Liquefaction most often occurs in loose, granular soils, often with poor drainage. These soils most often occur in swampy/marshy areas or in areas of reclaimed land (land that used to be underwater but was filled in for development).
Because these loose soils have a tendency to compress when sheared, during an earthquake or any period of repeated loading and unloading of stress, the pore pressure increases which results in the loss of strength of the soil
Some large earthquakes can cause what are called sand boils, sometimes called sand blows or sand volcanoes. This is where the shaking causes sand and water to force its way to the surface causing a fountain of sand and water, sometimes several meters high.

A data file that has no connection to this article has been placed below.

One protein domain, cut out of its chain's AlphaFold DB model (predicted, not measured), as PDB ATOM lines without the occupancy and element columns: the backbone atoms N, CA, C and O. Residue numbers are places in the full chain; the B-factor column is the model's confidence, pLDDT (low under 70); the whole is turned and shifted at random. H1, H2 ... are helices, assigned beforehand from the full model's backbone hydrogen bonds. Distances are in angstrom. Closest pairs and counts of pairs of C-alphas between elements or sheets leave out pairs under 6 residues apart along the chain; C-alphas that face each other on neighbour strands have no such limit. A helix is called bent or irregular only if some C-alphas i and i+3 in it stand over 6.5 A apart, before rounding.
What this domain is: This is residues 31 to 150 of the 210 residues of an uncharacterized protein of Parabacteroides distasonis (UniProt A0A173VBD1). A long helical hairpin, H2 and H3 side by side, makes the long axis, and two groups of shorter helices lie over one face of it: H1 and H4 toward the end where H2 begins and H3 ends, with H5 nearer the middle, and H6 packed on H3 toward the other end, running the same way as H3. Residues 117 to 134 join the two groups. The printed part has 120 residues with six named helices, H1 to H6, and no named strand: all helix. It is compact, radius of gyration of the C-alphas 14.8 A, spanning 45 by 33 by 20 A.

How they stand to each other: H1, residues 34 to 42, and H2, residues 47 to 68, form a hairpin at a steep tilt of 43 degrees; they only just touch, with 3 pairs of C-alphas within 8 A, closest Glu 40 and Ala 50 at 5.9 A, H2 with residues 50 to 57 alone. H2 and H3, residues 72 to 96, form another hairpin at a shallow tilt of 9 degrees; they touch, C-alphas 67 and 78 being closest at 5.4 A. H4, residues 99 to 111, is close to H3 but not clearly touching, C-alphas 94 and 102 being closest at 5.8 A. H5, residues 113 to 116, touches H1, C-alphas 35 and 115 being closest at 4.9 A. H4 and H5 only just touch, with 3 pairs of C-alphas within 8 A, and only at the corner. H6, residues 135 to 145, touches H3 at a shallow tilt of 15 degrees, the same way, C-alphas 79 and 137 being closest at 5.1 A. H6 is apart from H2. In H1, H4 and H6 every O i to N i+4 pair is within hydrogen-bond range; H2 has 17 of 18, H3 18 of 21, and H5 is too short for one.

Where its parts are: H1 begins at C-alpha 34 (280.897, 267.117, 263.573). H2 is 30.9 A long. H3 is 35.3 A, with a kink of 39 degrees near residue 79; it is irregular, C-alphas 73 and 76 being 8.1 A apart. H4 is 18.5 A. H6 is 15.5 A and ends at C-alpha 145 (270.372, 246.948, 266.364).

The most dramatic effect of liquefaction occurs when large buildings are built in unstable areas. When the soil beneath these buildings liquefies, the buildings often do not collapse outright, but end up tilted or completely toppling over, leaving the building structurally intact.
The photo is from the 1964 Niigata, Japan earthquake. What you see is the tilting/toppling of buildings due to liquefaction. Note the buildings did not structurally collapse, they just fell over, like cutting down a tree.
Photo Credit: Earthquake Engineering Research Center, University of California, Berkeley